What exactly is the difference between one kind of avalanche transceiver and another?

And how do I know which one is best for me?

Once upon a time, transceivers came in one straightforward flavor—analog. Now we have analog, digital and “digital-plus.” So what’s the difference? When in search mode, the old, simple, one-antenna analog units, like Ortovox’s F1, convert the signals of other beacons into audible beeps and basic directional LEDs. If there are three buried beacons, you’ll hear three distinct beeps—with closer units producing louder beeps—though you will only see the LEDs for the closest beacon. The downside of analog transceivers? They can’t tell you exactly how far it is to a buried beacon.

Curmudgeon.BCATrackerDTS_FIX

Digital transceivers roared onto the scene roughly 10 years ago in the form of the ever-popular, Backcountry Access Digital Tracker DTS. Simply put, they utilize a microprocessor and multiple antennas to analyze incoming signals. The signals are converted to vivid sound cues, directional LEDs and, most helpfully, numeric distance read-outs that greatly aid in directing you to the closest victim. The downside to a standard digital beacon is that when searching for multiple burials, you only hear and “see” the closest burial.

The newest beacons, the “digital-plus” models from Europe (Barryvox Pulse, Pieps DSP, Ortovox S1, Arva 3Axes) come equipped with three antennas, a liquid crystal display, a longer search range and, most importantly, software that is capable of “seeing” and displaying data on several buried beacons simultaneously. This software additionally allows you to “mark” or “flag” each victim you find, freeing the unit to track down the next closest beacon.

A debate is percolating around whether the newer units are becoming too complex and expensive for the average user. One side says “keep it simple.” Multiple burials are rare enough that you should not over-complicate the device and or overload the recreational user with unneeded technology. The other side says, “Let’s engineer for the worst-case scenario.” Both sides present compelling arguments and can brandish stats and studies to support their viewpoints.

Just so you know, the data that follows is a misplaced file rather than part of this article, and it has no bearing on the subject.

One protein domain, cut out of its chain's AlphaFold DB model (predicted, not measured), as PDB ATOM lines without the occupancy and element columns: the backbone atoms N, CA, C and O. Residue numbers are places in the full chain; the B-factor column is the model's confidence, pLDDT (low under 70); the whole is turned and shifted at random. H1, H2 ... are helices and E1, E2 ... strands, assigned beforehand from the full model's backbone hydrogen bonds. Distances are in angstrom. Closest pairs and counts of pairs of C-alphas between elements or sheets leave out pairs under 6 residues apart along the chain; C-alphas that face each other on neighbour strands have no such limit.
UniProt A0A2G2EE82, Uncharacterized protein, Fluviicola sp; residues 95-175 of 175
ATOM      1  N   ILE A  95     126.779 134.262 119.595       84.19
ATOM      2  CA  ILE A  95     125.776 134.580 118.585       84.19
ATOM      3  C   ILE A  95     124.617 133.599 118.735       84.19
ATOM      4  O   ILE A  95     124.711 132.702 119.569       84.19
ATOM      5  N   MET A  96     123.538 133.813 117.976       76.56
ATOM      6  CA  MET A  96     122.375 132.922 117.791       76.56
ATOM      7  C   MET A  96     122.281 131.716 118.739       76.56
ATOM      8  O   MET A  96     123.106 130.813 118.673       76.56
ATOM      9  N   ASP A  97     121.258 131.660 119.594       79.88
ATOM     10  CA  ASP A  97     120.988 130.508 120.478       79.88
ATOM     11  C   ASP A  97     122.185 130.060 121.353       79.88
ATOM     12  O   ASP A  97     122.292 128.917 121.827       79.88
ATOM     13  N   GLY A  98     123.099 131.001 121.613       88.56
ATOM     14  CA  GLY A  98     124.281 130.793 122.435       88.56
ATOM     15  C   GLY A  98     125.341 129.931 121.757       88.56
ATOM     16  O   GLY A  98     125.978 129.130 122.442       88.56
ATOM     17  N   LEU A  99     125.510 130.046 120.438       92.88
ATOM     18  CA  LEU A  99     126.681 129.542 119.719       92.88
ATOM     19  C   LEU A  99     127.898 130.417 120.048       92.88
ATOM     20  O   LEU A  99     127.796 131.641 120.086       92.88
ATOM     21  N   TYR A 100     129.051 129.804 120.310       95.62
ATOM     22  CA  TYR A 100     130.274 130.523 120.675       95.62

So which transceiver to buy? Though a surprising number of low-priced analog units sell each year, I’d pass on them. For just a bit more, you can step up to the swift, proven digital technology of the BCA Tracker DTS ($290) or the Ortovox D3 ($315). Single-burial searches are a breeze with both these units and they manage multiple burials fairly well. However, if the thought of “worst-case multiple burial scenarios” keeps you tossing and turning in the wee hours and you can spend an additional $150–$250, I wouldn’t hesitate to purchase one of the state-of-the-art digital-plus units. While each possesses a unique and potent personality—not to mention the capability for software upgrades—my tip of the hat goes to the Ortovox S1 ($529) with its clever, ultra-intuitive screen that visually “maps” out up to three buried beacons using human body icons and numeric distance readouts.
Just remember, nowhere does the old aphorism “a little knowledge is a dangerous thing” resonate more than when wearing a transceiver in avalanche terrain. Every transceiver, even the modest analog models, can be an effective life-saver—but only when in the hands of calm, practiced searchers who knowingly and willingly stay out of avalanche-prone situations in the first place.


Brian Litz is the author of Colorado Hut to Hut.